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Personal loan scams and traps to avoid

Most of us have been in a pinch where we needed some extra cash, fast. Maybe you can’t make your paycheck stretch far enough and need a little assistance to float you until next month. An unforeseen but unavoidable home renovation catches you off guard, and you need a new line of credit to cover the cost. Or maybe you’re early in your financial journey, your credit’s not the best, and you're struggling to find a bank willing to extend you a loan at a reasonable rate. 

Borrowers in these situations are vulnerable, and predatory lending practices have evolved to take advantage of them while they’re in a precarious financial state. In the long run, these loans often only make the situation worse, digging the borrower into a cycle that leads to more interest paid over a longer period of time: a debt trap. 

Fake loan offers can also be used by scammers to hustle you out of a phony fee, or even get access to your bank account and credit card. 

But there’s a smart way to dodge these bullets. Here’s a quick primer on how to identify (and avoid!) some of the most common personal loan traps and scams. 

 

Payday loans 

One of the biggest hurdles to getting a good rate on a personal loan is a low credit score. A 2020 study found that around 16% of Americans have “very poor” credit scores (between 300 and 579). No-credit-check loans, or payday loans, might seem like a reasonable option if your credit score isn't quite where you want it to be, but they are best avoided. They’re designed to keep you on the hook, offering fast cash at very high interest rates. 

From the lender’s perspective, payday loans are risky. In addition to the interest rate, some lenders offering loans without a credit check will insert extra fees into the application process to lessen their own risk. 

If you're able, adding a co-signer with a higher credit score can get you a better rate on a personal loan. 

 

A focus on "low monthly payments,” or a repayment period that’s either too short or too long 

Some lenders want to emphasize low monthly payments. Of course, everyone would rather pay less money on their bills every month, but this can be a trap. “Low monthly payments” almost always means a longer term, meaning more payments, which translates to more interest paid in the long run. Low monthly payments at a high interest rate will end up costing you a lot more over time.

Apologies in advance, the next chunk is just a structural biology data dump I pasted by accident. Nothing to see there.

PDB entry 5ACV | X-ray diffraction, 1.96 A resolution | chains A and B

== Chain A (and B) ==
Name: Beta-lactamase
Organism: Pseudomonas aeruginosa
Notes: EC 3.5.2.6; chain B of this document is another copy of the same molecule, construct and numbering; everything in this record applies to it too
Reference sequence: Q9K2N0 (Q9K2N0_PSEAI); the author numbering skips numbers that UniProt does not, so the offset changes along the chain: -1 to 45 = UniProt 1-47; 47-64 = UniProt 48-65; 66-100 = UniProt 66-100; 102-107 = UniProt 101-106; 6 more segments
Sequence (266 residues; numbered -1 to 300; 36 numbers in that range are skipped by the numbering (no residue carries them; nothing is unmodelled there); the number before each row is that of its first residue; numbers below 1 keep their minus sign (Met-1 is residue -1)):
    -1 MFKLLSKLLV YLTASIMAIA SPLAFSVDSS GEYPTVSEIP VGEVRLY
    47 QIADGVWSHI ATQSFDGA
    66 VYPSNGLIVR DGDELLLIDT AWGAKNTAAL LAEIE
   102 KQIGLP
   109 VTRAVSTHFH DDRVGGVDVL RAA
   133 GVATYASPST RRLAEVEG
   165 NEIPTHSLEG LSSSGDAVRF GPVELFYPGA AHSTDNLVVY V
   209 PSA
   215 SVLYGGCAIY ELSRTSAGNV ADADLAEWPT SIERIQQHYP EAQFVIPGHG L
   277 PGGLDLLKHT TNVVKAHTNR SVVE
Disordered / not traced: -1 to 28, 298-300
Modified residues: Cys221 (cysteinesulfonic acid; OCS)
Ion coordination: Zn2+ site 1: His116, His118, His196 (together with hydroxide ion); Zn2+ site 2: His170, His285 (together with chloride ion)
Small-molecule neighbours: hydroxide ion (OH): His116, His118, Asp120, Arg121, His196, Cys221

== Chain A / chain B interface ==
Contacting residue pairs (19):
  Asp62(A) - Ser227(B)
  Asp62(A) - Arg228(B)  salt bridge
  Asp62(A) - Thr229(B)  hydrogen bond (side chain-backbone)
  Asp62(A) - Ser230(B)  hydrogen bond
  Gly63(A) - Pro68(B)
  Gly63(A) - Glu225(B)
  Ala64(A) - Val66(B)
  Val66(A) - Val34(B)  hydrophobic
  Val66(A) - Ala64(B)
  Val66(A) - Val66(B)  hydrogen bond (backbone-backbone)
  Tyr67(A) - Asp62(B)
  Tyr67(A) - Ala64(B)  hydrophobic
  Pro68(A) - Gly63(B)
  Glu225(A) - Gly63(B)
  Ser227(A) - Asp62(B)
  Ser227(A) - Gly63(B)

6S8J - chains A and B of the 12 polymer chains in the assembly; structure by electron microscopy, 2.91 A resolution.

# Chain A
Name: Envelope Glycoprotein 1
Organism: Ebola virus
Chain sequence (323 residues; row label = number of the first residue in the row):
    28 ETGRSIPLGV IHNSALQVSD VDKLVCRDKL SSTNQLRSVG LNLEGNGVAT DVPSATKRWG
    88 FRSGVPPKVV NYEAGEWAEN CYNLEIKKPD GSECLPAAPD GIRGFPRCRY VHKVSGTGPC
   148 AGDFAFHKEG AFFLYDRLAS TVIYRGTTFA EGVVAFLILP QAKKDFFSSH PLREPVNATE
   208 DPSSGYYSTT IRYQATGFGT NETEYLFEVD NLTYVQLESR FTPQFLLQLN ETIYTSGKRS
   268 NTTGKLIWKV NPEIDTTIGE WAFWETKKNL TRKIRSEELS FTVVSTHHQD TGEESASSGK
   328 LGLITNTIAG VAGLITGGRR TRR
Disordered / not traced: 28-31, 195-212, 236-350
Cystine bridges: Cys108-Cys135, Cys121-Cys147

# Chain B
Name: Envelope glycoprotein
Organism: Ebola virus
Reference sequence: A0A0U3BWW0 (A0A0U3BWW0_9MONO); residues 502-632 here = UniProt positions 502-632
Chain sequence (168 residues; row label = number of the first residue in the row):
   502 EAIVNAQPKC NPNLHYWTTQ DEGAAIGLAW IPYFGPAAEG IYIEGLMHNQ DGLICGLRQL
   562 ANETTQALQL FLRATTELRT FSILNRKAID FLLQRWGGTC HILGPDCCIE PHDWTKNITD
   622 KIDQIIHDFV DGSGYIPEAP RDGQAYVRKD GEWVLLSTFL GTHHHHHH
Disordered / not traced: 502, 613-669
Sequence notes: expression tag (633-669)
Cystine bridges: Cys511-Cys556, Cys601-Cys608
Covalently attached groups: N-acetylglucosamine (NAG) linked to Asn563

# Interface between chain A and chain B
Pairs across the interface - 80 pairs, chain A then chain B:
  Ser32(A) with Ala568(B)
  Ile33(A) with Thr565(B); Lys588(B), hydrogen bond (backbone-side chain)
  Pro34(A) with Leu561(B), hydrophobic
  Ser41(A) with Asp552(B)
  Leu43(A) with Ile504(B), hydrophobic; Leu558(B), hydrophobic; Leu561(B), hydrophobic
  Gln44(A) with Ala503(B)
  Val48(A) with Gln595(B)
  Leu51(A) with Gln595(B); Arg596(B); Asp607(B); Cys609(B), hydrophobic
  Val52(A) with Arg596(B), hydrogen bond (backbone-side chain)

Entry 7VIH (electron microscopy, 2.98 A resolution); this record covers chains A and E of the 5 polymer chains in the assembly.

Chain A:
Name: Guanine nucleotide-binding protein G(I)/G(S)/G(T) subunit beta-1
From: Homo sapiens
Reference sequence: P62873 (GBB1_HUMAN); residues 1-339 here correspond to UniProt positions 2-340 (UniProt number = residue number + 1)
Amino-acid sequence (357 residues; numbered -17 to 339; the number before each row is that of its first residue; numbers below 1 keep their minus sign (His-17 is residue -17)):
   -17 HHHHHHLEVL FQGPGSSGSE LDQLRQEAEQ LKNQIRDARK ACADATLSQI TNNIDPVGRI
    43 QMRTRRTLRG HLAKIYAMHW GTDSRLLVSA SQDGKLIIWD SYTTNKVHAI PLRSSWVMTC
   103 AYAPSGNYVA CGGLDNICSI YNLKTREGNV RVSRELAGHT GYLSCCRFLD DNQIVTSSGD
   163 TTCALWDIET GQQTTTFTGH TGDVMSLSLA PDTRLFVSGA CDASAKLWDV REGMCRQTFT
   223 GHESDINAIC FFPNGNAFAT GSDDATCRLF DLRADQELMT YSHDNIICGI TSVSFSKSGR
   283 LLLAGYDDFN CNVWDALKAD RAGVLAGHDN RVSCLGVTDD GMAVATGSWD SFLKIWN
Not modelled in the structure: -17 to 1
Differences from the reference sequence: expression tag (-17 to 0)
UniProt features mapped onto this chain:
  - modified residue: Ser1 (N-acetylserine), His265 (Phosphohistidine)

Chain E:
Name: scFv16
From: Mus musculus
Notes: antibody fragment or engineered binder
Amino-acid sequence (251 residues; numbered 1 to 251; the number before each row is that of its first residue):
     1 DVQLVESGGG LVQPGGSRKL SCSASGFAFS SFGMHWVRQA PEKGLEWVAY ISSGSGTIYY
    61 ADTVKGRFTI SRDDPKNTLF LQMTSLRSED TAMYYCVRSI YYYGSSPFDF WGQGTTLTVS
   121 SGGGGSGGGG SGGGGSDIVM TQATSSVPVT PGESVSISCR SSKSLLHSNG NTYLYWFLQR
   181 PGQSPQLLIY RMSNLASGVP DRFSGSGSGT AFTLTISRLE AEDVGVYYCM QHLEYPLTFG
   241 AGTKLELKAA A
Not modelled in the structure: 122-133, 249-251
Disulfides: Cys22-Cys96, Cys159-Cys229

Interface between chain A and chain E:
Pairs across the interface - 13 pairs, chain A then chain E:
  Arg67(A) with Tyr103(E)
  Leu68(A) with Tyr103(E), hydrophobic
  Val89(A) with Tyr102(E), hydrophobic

A very short repayment period is also a red flag. Some loans offer fast cash and take advantage of the weekly or biweekly lull between paychecks, trapping borrowers in a cycle of debt. A personal loan is typically paid back over a period of one to five years. 

 

Upfront fees or collateral requirements 

Any upfront fee for a personal loan is usually a bad sign. One common scam is the “advance-fee loan,” where a third party guarantees access to funds regardless of your credit history, but requires a "processing" or “insurance” fee in advance. Legitimate lenders may require an application or appraisal fee, but they’ll never guarantee the loan before you apply, and the fees are usually taken out after the loan is issued. A fee up front, or a request for “collateral” (like your bank information), are telltale signs of a common scam. 

As with no-credit-check loans, advance-fee loans prey on people with low credit or a patchy credit history. Unlike no-credit-check loans — which may be predatory but are legal — advance-fee loan scams often end with the third party taking the money and disappearing. 

Bottom line: beware any offer that guarantees you a loan but requires a processing fee or insurance fee up front. (And if you’ve fallen victim to this kind of scheme before, you might want to check out the Federal Trade Commission’s tips for what to do if you paid a scammer.) 

 

Unsolicited loan offers 

If you get an email you didn’t sign up for, from a company you don’t recognize, offering rates that look too low to be true: mark as spam. This is a common phishing tactic, with scammers on the other end of the operation angling to get hold of your bank account or credit card number. 

Any legitimate lender will have a license to do business in their local jurisdiction. Check on your potential lender’s credentials before giving away any information, and don’t respond to unsolicited loan offers you get through email, social media, or robo-call. 

 

How to compare loan options (and choose the best one for you) 

There are a lot of moving parts to consider when choosing a loan: interest rate, fees, monthly payment amount, and repayment period are among the most important. You want to avoid high-interest, short-term loans, which is mostly what you’ll get with no-credit-check loans. And most loan offers that look too good to be true are probably a debt trap, or worse. 

Here’s one option that’s NOT too good to be true: A Kasasa Loan will not charge you any upfront or hidden fees and will give you total transparency over the life of your loan. Our unique Take-Back™ feature even lets you reclaim money you’ve already paid toward your loan, giving you access to funds when you need them most. 

Kasasa Loans can help you borrow smarter and avoid the pitfalls of predatory lending. If you’re already in a predatory loan, we can also help you explore options like debt consolidation, or loan refinancing, to get you out from a bad situation and into a flexible but affordable loan to fit your needs.

Tags: Debt